There are new examples that suggest the police are becoming tired and therefore turning the old brutal tactics used in the post WWII era when French riot police smashed protesters and asked questions later. In Paris, a man was reportedly hit in the face by a rubber bullet, a sometimes dangerous projectile that can do harm at close quarters, possibly disfiguring an eye or the face. In Bordeaux an MP accused police of assaulting him.
Recent protests have rallied 39,300 people nationwide, including 4,000 in Paris – these figures are from the interior ministry, down from 46,000 the previous week. There are now internal investigations on some of the more damaging issues that have arisen, namely the rubber bullets, which are being questioned by some as excessive force. The weapons fire 40-millimetre rubber projectiles, said to be nonlethal, but have been associated with several serious injuries to a number of demonstrators. The investigation continues and for their part, the protesters seem to be fully focused – they are fighting daily battles and are in some cities, fighting for a cause that the truly believe in. They see it as an urban war.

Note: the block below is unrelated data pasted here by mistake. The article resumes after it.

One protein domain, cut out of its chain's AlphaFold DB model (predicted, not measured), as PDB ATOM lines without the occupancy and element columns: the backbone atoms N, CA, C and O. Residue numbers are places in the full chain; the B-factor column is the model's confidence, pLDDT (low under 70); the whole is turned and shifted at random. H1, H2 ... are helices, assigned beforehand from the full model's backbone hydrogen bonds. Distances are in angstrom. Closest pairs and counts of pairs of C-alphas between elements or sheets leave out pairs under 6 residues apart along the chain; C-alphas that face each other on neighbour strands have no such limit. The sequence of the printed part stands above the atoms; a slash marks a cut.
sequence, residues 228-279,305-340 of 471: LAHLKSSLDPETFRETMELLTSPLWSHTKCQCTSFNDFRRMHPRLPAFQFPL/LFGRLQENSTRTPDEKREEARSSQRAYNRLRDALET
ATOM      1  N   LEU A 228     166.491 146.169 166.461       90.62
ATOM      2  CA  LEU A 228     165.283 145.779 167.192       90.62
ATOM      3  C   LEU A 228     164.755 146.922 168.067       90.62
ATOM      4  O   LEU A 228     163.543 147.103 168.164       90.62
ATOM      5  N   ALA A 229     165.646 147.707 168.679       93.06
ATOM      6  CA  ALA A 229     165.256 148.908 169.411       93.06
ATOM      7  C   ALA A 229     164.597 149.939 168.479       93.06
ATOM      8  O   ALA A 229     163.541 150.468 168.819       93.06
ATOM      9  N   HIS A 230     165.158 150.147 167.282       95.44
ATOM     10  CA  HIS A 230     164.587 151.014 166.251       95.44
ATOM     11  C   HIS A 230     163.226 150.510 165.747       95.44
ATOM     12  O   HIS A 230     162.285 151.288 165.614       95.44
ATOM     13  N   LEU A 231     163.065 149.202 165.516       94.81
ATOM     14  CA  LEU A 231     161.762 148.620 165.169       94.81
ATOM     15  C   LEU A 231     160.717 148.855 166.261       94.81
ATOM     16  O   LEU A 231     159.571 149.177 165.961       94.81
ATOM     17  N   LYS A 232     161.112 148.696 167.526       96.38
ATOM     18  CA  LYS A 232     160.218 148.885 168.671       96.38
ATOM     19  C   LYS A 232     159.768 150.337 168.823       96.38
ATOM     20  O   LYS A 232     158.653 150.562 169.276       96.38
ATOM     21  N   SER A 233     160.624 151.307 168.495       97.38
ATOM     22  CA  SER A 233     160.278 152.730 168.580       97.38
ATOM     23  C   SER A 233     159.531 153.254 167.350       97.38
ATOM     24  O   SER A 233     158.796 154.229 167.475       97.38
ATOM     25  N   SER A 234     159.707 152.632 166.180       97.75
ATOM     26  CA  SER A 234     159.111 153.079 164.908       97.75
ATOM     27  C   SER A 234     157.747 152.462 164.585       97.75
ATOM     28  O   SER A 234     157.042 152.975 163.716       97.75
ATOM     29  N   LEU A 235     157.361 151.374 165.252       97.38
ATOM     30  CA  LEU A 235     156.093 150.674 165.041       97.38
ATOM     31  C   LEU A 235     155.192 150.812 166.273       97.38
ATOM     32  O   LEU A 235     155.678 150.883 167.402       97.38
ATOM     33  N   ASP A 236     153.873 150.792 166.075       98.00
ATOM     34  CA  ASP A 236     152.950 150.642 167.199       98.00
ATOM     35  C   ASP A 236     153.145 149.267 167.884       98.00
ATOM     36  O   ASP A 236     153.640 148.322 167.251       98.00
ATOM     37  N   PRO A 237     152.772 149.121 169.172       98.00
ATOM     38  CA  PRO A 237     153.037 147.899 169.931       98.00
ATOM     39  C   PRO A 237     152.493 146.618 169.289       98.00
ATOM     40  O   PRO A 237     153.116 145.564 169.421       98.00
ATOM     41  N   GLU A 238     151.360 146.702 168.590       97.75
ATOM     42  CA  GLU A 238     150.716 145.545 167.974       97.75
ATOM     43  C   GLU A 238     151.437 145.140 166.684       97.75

In some cities police are using rubber bullets, tear gas and water cannons to break up the protestors. The physical damage increases as bus shelters, a bank branch and a travel agency were burned and destroyed in the western city of Nantes. Police have been using tear gas, to stop violence as some protests have become more explosive than others. There were new protests in Bordeaux, Morlaix, Arles and Lyon this past week with some cars set ablaze in several cities.
Despite the debates initiated by Macron, the protesters have said that this is just a diversion tactic that has no real meaning. The original protests on November 17th saw over 280,000 people turn up – many who are still roaming the streets in pitch battles around major cities.